1) The team names are not in a uniform color. Now, I have not heard of many of these teams. And their Major-League affiliations? Forget it. But it doesn't matter. My Heritage-programmed brain saw two cards of players on the Quad Cities River Bandits (the Houston Astros' Class-A affiliate in the Midwest League), each with "River Bandits" in a different color, and immediately thought one was a variation. Once I saw that this was true for many other teams, my love for it increased. It was not a variation! It was just a quirk of the design to add a little spice into the set. Awesome.

2) There are many teams represented, and not just at the same level. Granted, the set is supposed to highlight the 225 best players (or most hyped) minor leaguers in the system, but it's still fresh to open a pack and get a handful of players from different levels. Also, some of the team names are just ridiculous. Drive? Power? Storm? C'mon. At least at seems some thought went into "Lug Nuts" and "Blue Rocks," although both are smirk-ready for a bus full of 19-year-old jocks.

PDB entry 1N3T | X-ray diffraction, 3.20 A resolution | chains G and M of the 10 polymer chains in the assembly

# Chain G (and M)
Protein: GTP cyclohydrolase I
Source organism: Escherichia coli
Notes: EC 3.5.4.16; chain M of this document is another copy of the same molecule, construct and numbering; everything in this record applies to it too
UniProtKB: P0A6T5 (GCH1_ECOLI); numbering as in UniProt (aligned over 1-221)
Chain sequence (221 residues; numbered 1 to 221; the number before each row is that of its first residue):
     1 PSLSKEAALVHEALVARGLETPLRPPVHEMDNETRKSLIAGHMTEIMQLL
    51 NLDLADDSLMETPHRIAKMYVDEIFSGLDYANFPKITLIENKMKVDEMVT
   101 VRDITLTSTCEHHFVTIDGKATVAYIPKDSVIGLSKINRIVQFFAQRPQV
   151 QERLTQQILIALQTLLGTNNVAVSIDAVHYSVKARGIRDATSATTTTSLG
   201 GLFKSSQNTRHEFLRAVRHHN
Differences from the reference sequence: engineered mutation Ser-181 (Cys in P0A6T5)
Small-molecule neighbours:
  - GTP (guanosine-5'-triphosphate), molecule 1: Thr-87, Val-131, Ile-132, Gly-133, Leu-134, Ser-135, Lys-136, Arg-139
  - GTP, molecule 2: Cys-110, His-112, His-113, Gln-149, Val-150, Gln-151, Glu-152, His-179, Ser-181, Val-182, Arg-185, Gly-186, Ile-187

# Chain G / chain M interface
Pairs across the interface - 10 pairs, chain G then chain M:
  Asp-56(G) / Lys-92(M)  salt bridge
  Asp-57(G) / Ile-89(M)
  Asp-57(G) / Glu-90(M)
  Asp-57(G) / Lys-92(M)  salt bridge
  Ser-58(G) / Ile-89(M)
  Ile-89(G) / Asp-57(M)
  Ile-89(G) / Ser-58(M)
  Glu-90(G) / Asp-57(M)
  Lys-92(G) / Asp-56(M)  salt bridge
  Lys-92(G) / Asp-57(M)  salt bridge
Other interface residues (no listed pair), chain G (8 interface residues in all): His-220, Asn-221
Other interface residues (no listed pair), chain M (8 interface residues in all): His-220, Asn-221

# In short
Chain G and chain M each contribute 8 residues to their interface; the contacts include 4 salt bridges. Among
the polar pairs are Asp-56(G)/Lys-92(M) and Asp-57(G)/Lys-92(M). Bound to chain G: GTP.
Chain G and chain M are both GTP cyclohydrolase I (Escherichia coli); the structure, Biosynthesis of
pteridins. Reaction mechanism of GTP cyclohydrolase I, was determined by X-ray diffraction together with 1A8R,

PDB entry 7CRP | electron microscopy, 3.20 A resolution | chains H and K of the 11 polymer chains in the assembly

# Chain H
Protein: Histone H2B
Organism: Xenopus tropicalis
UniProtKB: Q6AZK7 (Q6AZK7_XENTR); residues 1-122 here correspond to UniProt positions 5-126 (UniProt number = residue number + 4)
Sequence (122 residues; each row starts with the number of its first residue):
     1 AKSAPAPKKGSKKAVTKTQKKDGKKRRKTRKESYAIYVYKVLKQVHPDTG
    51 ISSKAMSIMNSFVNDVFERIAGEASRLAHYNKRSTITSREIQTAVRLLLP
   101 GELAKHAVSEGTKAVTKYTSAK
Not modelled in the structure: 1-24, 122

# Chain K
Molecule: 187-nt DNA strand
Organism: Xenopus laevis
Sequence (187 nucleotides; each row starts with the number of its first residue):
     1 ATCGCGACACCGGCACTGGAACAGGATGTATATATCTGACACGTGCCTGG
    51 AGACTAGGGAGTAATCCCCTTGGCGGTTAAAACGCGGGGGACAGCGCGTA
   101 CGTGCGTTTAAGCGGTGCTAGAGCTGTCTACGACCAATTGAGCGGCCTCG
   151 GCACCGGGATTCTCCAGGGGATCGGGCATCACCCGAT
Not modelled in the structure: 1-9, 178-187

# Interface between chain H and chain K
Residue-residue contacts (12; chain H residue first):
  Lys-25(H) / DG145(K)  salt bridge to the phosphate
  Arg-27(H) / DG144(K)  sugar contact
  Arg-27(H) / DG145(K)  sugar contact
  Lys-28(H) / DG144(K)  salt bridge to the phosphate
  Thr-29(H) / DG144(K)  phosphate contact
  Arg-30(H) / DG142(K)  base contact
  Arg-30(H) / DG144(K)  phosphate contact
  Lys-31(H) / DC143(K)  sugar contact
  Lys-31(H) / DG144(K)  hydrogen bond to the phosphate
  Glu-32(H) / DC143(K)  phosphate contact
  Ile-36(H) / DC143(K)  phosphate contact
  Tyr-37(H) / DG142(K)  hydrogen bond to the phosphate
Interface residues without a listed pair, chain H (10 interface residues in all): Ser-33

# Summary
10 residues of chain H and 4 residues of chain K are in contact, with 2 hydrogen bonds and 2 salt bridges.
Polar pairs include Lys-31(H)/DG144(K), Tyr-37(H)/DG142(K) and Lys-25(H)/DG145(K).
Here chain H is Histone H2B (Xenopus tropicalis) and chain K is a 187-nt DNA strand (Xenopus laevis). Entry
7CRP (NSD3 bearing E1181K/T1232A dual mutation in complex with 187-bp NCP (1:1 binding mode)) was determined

3) Each player smacks of potential, upside, whatever you want to call it. Not every one of these guys will star at the Major-League level. Heck, most of these probably won't even get to the Major Leagues. But that's what makes a set like this great: You can smell the optimism when you open the pack.

4) The traditional Topps "magazine-cover" design of the 1964 base set really works for some of these cards. They look like how a classic baseball card should look. You know what I mean? This card of Michael Choice is what I'm talking about. Actually, many of the cards achieve this effect, but those with bats leaving the frame work the best.

5) I counted four sons of ex-Major Leaguers on the base set checklist who shared their dads' famous names. And then there's Mike Piazza. Born in 1986, he's too old to be the son of Mike Piazza, right? This is some "Baseball's Two Hal Smiths" territory here, folks.